Quick Facts About August Observations

Registered Observers: 
Active Observers: 
Reports Submitted: 
Date of Most Reports: 
443 on the 10th
Highest Daily Rain Report:  
5.11" on the 9th (Englewood 3.7NNW, Sarasota County, FL-SS-44)
Highest Monthly Total:
19.13" (Englewood 5.4ESE, Charlotte County, FL-CH-18)
Lowest Monthly Total:
1.71" (St. Augustine 3.4NW, St. Johns County, FL-SJ-23)
Number of Observer Comments: 1,359
August Rains and CoCoRaHS Totals
Rainfall in August was greater than in July, as a rule, ranking 36th wettest on record statewide since 1895, but still showed considerable spatial variability characteristic of the late-summer period.  In addition to the usual sea-breeze-driven thunderstorms, a persistent area of low pressure in the northern Gulf of Mexico brought heavy rains to parts of the Panhandle and Big Bend in the second week of the month.  Rains from moisture (and even the outer bands in the Keys) associated with the tropical cyclone that became Hurricane Hermine fell over the southeast coast, the Keys, and the western coast before August ended.  Much of the eastern coast above the middle of the peninsula was very dry in August as in the first two months of summer.  Accordingly, the official recording sites at Daytona Beach and Jacksonville registered their driest summers on record. 

Note that the data below do not include rainfall for 1 and 2 September, meaning that they exclude much of the rainfall from Hermine in some locales.   

Below are rainfall totals and their departure from 30-year normals for August 2016 for select locations across Florida.  Data were compiled from the National Weather Service.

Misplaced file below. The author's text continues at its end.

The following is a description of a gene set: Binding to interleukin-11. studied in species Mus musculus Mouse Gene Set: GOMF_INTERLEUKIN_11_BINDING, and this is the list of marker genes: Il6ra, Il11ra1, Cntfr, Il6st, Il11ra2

Total Rainfall (inches)
Departure from Normal (inches)/Percent of Normal
Pensacola 12.04
+5.28 / 178
Tallahassee 7.60
+0.25 / 103
Jacksonville 2.65
-4.15 / 39
Orlando 9.90
 +2.77 / 139
Tampa 12.71
+4.94  / 164
Miami 13.77
+4.89 / 155
Key West 8.81
+3.43 / 164

Below is a contour map of total August rainfall based entirely on your CoCoRaHS observations.  Map is courtesy of a utility in the Midwestern Regional Climate Center's cli-MATE browser.  

Below is a contour map of total August rainfall relative to 1981-2010 normal values (as a percentage) based entirely on your CoCoRaHS observations.  Map is courtesy of a utility in the Midwestern Regional Climate Center's cli-MATE browser.

Current state of drought  

As of the start of September, after a temporary expansion along the eastern coast and in an area of the far northern part of the peninsula centered on Madison County, abnormal dryness is on the downswing across the state for the moment.  Impacts to agricultural activities during August were mostly limited. although there were reports of citrus groves needing to be irrigated and standing water in fields in parts of the Panhandle that had received excessive rainfall.  Latest long-term forecasts from NOAA's Climate Prediction Center call for above-normal temperatures and near- to above-normal rainfall in the Sunshine State for the balance of September.   




Odds and Ends

If you know someone who is interested in becoming a CoCoRaHS observer, please have him or her contact one of us.  We will be happy to help them join the corps of observers!  


Be sure to check out the monthly Wx Talk Webinars offered by CoCoRaHS.  Each month features a different weather-related topic and gives a chance for you to interact with the speaker.  If you are unable to attend or have missed some of the previous months' talks, you can find them archived on the CoCoRaHS YouTube site:  


Also, be sure to like Florida CoCoRaHS on Facebook!  Observers can now post comments and pictures to the wall.